As the dust settles on the shock of COVID-19, and the social isolation rules start to relax a little, it is time to reflect on what we have learned from going through this experience.
While there have been outcomes good and bad, with much stress and rush to change, one of the biggest things to become obvious is that individuals or companies that did not have adequate savings have suffered the most by far.
While it has affected everyone, the people who have been thrust into the most difficult situations are the ones that have immediately lost their livelihoods and their security. We have been incredibly lucky that Australia has been able to deliver a comprehensive support package for people in the crisis, but the reality is in 5 months’ time that support will be withdrawn, and people will be expected to be back to normal.
While thousands of Australians have lost their jobs, even more of us have been forced to work from home, and also have our kids at home for homeschooling. The pressure this puts on the family unit is only made worse with the pressure of mounting financial doom – and there has been a scramble in both small businesses and individuals to try to understand how long they can last, with the cash they have.
It seems the pandemic has caught so many of us off guard. But what it has also done is give us a tide line for our money – a rule of thumb that most people can aim toward over time to make sure if anything ever happens again, they are secure.
The government support package lasts six months in total – and it appears that six months is a rule of thumb for the time needed to pivot, take stock, and head in a new direction. Which is why six months’ worth of savings is a mental must to feel secure in a world that is changing faster than ever before.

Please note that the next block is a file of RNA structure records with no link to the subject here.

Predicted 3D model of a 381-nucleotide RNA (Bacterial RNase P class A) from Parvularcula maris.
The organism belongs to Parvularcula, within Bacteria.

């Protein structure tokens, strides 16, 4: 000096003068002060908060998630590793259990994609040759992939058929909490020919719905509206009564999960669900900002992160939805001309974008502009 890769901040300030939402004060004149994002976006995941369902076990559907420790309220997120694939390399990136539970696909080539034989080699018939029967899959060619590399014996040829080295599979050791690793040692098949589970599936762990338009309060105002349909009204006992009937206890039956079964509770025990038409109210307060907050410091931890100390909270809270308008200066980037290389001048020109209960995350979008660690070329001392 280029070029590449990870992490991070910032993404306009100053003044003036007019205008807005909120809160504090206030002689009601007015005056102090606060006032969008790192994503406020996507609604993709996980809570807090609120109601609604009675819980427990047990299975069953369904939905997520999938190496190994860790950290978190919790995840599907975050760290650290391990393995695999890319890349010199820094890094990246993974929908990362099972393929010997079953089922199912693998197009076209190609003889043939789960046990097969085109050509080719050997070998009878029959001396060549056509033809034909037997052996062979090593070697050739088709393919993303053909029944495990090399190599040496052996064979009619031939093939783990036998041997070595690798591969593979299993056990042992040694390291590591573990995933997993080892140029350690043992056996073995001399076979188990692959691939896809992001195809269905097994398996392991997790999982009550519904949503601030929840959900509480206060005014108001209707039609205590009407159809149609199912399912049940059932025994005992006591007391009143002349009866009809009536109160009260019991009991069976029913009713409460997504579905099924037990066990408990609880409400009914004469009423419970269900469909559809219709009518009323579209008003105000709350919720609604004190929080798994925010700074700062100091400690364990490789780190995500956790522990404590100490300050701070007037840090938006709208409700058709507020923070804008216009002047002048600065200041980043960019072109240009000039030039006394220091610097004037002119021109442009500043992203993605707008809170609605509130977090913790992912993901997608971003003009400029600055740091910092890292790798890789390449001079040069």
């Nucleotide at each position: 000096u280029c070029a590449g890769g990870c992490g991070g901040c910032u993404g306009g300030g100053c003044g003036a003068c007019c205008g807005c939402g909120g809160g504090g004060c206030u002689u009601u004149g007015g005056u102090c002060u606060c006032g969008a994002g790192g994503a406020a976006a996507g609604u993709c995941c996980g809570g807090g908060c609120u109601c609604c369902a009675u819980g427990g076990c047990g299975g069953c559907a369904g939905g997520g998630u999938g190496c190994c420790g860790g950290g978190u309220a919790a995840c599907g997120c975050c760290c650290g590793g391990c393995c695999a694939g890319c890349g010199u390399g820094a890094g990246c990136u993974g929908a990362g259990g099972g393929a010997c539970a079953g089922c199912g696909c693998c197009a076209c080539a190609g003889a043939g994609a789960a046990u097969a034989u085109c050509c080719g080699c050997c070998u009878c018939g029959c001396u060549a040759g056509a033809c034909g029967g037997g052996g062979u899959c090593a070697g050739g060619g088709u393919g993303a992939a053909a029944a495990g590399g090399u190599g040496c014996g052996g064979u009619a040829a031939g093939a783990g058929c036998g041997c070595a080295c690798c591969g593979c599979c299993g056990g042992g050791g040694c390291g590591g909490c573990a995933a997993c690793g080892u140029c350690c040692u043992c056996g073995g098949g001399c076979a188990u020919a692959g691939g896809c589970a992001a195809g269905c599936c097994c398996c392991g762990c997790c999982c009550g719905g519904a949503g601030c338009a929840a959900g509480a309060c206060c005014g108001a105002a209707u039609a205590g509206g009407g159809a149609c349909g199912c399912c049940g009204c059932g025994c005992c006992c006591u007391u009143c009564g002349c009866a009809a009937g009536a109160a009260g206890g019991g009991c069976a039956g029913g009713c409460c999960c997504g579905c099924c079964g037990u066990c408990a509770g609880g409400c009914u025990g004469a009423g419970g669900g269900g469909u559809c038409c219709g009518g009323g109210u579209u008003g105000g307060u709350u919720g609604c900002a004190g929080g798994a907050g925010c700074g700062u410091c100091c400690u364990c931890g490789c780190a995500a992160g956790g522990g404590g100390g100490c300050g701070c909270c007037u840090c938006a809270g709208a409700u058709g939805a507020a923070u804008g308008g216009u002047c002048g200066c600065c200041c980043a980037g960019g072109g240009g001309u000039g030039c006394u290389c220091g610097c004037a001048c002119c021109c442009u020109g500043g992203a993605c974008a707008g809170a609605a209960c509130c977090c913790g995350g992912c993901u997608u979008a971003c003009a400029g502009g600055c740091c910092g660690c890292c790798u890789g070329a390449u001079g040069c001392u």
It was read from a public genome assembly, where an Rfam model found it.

The first step toward getting this six months is to understand how much you need on a six-month average. I say this because you cannot think it is just a replacement for your monthly salary. Do you put things on credit card? Do you forgo savings to spend thinking you will catch up next month? Do you have big bills that come in quarterly? Like electricity? If so then you need to average out all costs over a six month period, to truly understand what covering your life or business for six months looks like.
Of course, saving is always a choice, and some of us don’t have the luxury of paying for anything beyond essentials. But for many of us, we have lived beyond on our means and been caught in an unexpected turn of events. I imagine the task of saving and building security will be more important than holidays and material goods in the next few years, due to COVID19.
Once you have your six months of savings, you can start thinking about other things. But there is no point distracting your financial goals if you don’t have your emergency savings in place. In times like this, cash is king.
So take stock of your own financial life before things return to the new normal. Understand what you need, and set yourself a goal. Because what you are really doing is buying yourself peace of mind. And you deserve it.
Until next time,